IndyCar decries online abuse directed at drivers
LONG BEACH, Calif. (AP) — Callum Ilott and Agustín Canapino are teammates. Ilott is British, Canapino is Argentine and through their first three months working together, everything seemed just fine as tiny Juncos Hollinger Racing showed decent on-track progress.
But when a sequence of ill-timed events caused Canapino to crash while the rookie was leading his first IndyCar laps, it was Ilott who was attacked on social media, with some rabid Canapino fans even making death threats against the 24-year-old.
What did Ilott do to deserve such vitriol following the Grand Prix of Long Beach on Sunday?
Well, he exited pit lane as the field was about to go green and found himself in front of Canapino as Canapino was about to take the green flag. Helio Castroneves, who was running a lap down, made an aggressive move in an attempt to get around Canapino and return to the lead lap. Instead, Castroneves and Canapino made contact, Canapino’s race ended and his fans believed it was all Ilott’s fault for clogging the track in front of his teammate.
Ilott addressed the hate directed his way — specifically replying to an Argentine broadcaster — in a Twitter post on Monday. But that seemed to only further fan the flames.
Since Ilott’s post:
IndyCar has issued a statement decrying “disrespectful and inappropriate online abuse.” The statement has been reposted by several IndyCar drivers.
Pato O’Ward turned to social media with a lengthy post to “encourage everyone to choose their words wisely, and to seriously consider the damage they are capable of inflicting.” O’Ward has been criticized for aggressive driving at Long Beach that included contact with six-time IndyCar champion Scott Dixon; O’Ward insisted postrace that he would not apologize for racing hard.
And Canapino himself weighed in Tuesday morning. “Nothing allows us to transmit hate and disrespect another person,” he wrote. “Not only during a competition, but also in life in general.”
All this comes after Kyle Kirkwood two weeks ago decried “how much hate mail I’ve received” for a pit lane collision at Texas Motor Speedway with Alexander Rossi in which Rossi was penalized.
Online abuse has long been an ongoing problem met with varying defenses. Some are able to ignore the hate, some clap back and some are deeply affected. Nicholas Latifi had to take a social media break following the 2021 Formula One season finale, where fans blamed his late crash for costing Lewis Hamilton a record eighth world championship.
“What shocked me was the extreme tone of the hate, abuse and even the death threats I received,” Latifi said later.
The governing body for F1 has vowed to crack down on online abuse after drivers voiced concerns to the FIA about the increasing amount of hate being directed their way. Two-time reigning F1 world champion Max Verstappen has tied the increased toxicity toward the growth of F1, which exploded in global popularity during the pandemic in part because its Netflix docuseries brought new eyes to the series.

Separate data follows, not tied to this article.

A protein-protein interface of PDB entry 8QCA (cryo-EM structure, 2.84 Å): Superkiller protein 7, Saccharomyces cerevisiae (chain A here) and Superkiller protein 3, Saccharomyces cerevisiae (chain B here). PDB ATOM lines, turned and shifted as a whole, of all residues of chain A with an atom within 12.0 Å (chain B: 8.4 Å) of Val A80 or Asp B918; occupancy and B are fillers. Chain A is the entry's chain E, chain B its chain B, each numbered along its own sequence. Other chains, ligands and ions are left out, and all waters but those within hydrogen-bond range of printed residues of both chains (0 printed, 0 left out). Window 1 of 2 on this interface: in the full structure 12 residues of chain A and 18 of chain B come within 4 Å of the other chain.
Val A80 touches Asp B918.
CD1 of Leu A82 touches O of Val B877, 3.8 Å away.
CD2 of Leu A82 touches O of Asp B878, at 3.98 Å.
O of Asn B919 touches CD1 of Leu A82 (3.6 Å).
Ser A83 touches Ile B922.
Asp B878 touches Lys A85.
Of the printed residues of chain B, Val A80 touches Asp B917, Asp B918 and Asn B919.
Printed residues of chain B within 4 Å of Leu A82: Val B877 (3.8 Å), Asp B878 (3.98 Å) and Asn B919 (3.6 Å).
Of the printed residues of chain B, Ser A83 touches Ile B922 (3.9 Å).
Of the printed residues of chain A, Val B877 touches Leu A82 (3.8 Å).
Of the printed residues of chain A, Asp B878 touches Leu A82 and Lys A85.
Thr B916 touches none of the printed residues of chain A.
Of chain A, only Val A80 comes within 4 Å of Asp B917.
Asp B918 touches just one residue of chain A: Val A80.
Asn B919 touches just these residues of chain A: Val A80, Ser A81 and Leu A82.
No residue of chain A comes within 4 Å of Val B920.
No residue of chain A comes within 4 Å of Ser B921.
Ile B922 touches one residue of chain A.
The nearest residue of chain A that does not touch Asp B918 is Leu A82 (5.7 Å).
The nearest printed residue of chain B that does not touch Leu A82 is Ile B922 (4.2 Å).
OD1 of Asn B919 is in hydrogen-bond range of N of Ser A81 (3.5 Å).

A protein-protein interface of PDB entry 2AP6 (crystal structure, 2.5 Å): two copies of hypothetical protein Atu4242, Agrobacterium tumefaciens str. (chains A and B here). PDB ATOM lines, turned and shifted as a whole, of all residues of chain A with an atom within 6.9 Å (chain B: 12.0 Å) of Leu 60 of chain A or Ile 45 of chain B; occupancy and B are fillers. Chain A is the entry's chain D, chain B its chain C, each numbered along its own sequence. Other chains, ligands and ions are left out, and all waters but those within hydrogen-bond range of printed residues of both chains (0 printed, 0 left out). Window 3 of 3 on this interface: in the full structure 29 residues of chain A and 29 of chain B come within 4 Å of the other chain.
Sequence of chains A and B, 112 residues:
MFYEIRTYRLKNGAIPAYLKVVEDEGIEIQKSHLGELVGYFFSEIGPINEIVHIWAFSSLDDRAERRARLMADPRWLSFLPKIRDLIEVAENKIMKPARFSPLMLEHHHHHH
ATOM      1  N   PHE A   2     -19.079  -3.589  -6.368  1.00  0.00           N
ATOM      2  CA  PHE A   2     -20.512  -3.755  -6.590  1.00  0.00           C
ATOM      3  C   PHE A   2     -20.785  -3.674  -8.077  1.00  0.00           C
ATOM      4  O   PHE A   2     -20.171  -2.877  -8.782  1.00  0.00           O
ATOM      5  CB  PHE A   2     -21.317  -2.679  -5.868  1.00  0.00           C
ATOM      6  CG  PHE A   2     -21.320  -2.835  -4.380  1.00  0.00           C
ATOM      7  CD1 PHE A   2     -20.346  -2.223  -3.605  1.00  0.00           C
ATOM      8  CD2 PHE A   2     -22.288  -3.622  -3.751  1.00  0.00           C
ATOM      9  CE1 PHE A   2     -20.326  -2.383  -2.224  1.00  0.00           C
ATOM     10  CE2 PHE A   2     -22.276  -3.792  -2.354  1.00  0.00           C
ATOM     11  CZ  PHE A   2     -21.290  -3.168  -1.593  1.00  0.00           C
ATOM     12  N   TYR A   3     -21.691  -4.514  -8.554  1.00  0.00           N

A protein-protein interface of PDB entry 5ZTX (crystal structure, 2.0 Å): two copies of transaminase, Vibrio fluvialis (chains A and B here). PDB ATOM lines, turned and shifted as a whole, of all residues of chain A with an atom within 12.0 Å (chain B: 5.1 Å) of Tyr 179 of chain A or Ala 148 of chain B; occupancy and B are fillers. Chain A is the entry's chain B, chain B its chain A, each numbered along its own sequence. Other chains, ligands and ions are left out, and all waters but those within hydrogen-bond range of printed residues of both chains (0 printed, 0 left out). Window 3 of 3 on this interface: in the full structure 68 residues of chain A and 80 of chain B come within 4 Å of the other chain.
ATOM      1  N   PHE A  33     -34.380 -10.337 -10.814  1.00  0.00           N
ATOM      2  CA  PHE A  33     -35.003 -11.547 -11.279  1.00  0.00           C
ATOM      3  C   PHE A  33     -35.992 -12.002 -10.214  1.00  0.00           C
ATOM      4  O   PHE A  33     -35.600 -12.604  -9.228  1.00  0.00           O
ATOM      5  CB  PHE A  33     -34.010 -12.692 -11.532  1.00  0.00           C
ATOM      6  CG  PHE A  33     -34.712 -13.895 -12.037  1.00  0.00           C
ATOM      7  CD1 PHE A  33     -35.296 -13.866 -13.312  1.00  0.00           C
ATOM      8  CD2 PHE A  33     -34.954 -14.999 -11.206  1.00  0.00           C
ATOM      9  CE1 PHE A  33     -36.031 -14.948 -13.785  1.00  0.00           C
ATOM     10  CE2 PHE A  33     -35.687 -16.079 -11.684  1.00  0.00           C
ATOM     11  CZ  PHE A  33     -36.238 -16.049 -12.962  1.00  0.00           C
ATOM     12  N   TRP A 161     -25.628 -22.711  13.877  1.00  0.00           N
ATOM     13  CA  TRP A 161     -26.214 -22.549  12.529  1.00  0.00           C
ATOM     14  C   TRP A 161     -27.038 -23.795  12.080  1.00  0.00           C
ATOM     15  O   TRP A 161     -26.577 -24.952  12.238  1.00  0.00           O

“There are more people watching, so more people are writing. It’s not great that they are allowed to write these kinds of things, so I hope we can come up with a kind of algorithm that stops people from being keyboard warriors,” Verstappen said. “Because these kinds of people — they will never come up to you and say these things in front of your face.”
IndyCar doesn’t come close to F1 in viewership numbers, but the recent nastiness directed toward drivers shows that its fans are as rabidly passionate as any other sport or racing series.
Is that a good thing? Probably not if the increased attention is dominated by online attacks, criticism and threats.
There is an old proverb that “all press is good press” so long as it cultivates presence and visibility. Technology and social media — which gives the general public direct access to athletes, celebrities, politicians and others — has helped discredit that notion as those on the receiving end of the abuse have complained about the toll it can take on mental health.
It’s wonderful that IndyCar, which has worked so hard to rebuild its fanbase and attract new and younger viewership, is eliciting raw passion from its spectators. But if the bulk of the engagement are personal attacks because so-and-so did something to their favorite driver, it ruins any excitement over a growing audience.
IndyCar now heads into its most important stretch of the season, with testing for next month’s Indianapolis 500 set to begin this week. This is the period when IndyCar’s viewership and appeal should peak.
The series would feel a whole lot better about the attention if it was about the actual racing — three different winners through three races, a resurgent Andretti Autosport and the growing popularity of young Mexican driver O’Ward — and not fans placing blame on drivers for on-track incidents.